How is your work different than everything else out there?
My work is myself, so it must be different by the others. It is about my experience, my professional skills, and my way to express my identity with art. It is very important to have something to say, and I always think about the aspect of the dialogue. My art is for those who want to talk to me. Art influences society and art is communication. Different people from our world, different times, and different places can communicate with each other via images or sounds. It is an ambassador.
When is a piece finished for you?
I think the answer to this question it is more about the instinct. Creating an artwork is a deeply personal experience. Accepting the imperfections and being happy with the result can mean the completed artwork. For me having the harmony of colors and a dynamic composition which can transmit the message, in my style so all of these are elements closer to the complete artwork. I like what Arthur William Radford said, “Half of art is knowing when to stop”. I feel this too.
What’s different about your current body of work?
I would my current body of work is about my chromatic. I had the pleasure to receive messages from stranger people like “I saw your aqua gardens” or “your interpreted landscapes”. It seems I already have a style in approaching the subject. Then it is about my signature on my paintings, in a monogram.
What would you like collectors and curators to know about your work?
They should want to discover my paintings not just for the visual, but also what is behind the story. My art is the result of my experiences and my education; it is the way of how I want people to make thinking about an escape in a world of colors and shapes.
Tell us about a few of your career highlights or moments that have greatly affected your career?
This is about the beautiful memories that I have because of art. The years when I used to go at the Salon International du Mondede la Culture etdes Arts in Cannes, meeting with artists from the entire world, then receiving gold, silver, and bronze medals in the M.C. A Salon. Then in 2008 in Paris – Medaille de Vermeil from l’Académie des Arts, Sciences et Lettres. The most beautiful step was in 2009 with the first invitation that I received from New York to participate in a group exhibition at Galerie Icosahedron in “the center of the art world”. It was a great honor for me to be at the opening where I met wonderful people and I discovered a new wonderful world. After that things changed so much because I realize how it important it is to be noticed internationally. I had the opportunity to have five more art exhibitions in New York and I hope to be back soon. In 2018, I was awarded with the Michelangelo International Art Prize at the Palazzo Boccaccio in Rome. And before the start of this terrible pandemic, in November 2019, I had an important exhibition at the Romanian Parliament in Bucharest. I had the honor to be introduced with the gifted words of the renowned international art historian Razvan Theodorescu, Vice-President of the Romanian Academy and the President of the Arts at the Architecture and Audiovisual Department of The Romanian Academy. This is a very important stop in my art career.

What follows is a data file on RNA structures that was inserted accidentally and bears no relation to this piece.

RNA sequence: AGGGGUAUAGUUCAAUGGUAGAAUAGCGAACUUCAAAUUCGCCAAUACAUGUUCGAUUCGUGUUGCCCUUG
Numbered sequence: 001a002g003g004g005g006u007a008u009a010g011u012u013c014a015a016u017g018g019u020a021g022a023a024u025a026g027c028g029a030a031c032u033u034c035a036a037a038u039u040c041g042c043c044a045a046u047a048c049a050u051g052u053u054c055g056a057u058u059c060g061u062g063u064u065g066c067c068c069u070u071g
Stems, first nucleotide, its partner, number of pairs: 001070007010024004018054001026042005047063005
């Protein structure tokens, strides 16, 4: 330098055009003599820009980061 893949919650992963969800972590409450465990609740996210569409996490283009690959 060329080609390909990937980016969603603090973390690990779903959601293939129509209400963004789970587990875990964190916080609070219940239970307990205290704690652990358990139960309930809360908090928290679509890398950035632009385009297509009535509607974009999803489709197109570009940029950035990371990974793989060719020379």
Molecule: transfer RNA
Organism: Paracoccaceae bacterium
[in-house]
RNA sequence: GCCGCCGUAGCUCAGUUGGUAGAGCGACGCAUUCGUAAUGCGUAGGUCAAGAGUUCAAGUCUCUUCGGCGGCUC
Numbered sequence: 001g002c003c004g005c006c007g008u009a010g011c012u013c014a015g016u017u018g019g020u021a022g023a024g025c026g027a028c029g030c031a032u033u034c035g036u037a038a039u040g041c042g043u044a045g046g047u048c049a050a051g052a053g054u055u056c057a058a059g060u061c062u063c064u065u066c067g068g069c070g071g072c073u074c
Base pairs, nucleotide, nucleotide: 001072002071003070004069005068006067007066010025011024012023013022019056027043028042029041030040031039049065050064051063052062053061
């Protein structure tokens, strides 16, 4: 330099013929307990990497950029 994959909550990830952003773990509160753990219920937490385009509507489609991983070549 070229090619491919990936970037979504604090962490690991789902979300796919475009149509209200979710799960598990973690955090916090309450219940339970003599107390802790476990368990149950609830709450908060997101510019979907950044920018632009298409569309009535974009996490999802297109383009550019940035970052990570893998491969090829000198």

What’s coming up for you?
I keep on working because for me this is a normal way to express myself and I love the art vocabulary. I hope to get back to international art events soon; I have many invitations for exhibitions and art fairs, and I hope all of us will be safe and able to meet and enjoy the energy of arts!
What advice would you give to an artist just starting out today?
I would say that art is a very special gift for humans, and if someone is ready for a long and interesting journey then this is the choice. Never stop learning because knowledge and intelligence is the base to great art.
Who are some of your favorite underappreciated artists that you don’t think get enough attention?
With my experience I realize that there are many talented artists who are not discovered or who are discovered after their life. It is in a way about the destiny and the luck. I think the real values are recognized at some point. In our times it is a different situation — especially with the international scene and the contact we have because of the internet.
To learn more about Luminita and her work, please visit Facebook.com/luminita.gliga.